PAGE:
3:3 – Having known yourself to be that in which the universe appears like waves on the ocean, why do you run after objects as if you are in need? 

If you have self-knowledge, you know that the body-mind is illusory and has nothing to do with you.  But despite being unreal, it does not suddenly disappear.  And according to rules of the universe the body-mind inhabits, it still needs food, shelter, clothing etc., assuming you do not want it to wither away and die; jobs, relationships and family commitments need to be maintained, assuming you want to keep them.  The difference is that you can tend to the body-mind and its circumstances without the undue stress caused by thinking it is real and that your well-being somehow depends on it.  As consciousness-existence, you are always completely fine, regardless of the state of the body-mind—even when it is running after objects as if it is in need.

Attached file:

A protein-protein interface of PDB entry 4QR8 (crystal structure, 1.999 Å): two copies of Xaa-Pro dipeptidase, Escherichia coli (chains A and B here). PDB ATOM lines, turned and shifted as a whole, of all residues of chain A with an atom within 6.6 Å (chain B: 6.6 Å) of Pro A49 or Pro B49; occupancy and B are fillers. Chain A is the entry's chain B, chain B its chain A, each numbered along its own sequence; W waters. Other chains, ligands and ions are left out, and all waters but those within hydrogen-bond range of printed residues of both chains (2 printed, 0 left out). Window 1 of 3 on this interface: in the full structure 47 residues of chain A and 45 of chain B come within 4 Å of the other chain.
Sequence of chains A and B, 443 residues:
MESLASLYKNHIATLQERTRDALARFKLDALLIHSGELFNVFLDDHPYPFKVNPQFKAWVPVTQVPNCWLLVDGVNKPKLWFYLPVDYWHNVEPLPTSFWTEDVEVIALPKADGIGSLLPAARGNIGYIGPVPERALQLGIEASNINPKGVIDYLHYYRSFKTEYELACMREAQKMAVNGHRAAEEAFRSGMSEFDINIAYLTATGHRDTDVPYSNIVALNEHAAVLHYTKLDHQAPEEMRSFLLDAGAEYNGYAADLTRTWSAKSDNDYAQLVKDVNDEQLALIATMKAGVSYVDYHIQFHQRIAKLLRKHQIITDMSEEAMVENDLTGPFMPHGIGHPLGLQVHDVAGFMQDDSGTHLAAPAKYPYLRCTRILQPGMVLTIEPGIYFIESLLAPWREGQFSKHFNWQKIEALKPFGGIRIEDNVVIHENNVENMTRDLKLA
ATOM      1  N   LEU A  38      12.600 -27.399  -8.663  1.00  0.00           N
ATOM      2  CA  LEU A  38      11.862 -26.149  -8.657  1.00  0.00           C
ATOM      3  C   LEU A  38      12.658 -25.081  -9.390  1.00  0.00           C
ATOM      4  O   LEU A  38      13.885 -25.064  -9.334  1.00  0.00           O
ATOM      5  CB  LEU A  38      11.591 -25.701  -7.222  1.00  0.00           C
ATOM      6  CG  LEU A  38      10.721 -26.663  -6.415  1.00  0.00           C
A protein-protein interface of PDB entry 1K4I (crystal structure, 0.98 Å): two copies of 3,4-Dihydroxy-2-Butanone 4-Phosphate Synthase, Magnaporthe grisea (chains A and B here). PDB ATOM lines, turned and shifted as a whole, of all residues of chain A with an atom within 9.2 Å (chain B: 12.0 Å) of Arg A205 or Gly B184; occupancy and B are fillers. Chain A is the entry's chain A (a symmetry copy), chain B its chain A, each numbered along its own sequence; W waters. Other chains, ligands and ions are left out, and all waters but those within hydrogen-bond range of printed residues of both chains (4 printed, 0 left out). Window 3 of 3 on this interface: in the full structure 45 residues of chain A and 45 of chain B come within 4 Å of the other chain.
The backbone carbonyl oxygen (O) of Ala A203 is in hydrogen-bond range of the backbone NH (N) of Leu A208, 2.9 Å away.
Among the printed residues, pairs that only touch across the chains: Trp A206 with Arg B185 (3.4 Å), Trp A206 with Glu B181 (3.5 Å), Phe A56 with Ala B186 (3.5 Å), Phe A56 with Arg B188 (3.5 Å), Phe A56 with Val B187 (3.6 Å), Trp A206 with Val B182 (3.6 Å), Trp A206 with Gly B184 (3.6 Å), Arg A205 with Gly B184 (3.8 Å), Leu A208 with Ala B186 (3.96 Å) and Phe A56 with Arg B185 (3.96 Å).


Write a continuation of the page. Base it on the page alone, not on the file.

3:4 – After hearing oneself to be pure consciousness and surpassingly beautiful, how can you continue to be attached to the impurity of sex?

Pure consciousness, the self, can be considered “surpassingly beautiful” in a few different ways.  1) It is the most attractive ‘thing’ there is insofar as all actions are done for the sake of the self. 2) Beauty is often considered to be a measure of perfection; in this regard, owing to its utter lack of defect, the self—as opposed to inherently flawed objects—is “surpassingly beautiful.” 3) Since no beauty in the empirical world is even possible without consciousness being there as its very essence, it is “surpassingly beautiful.”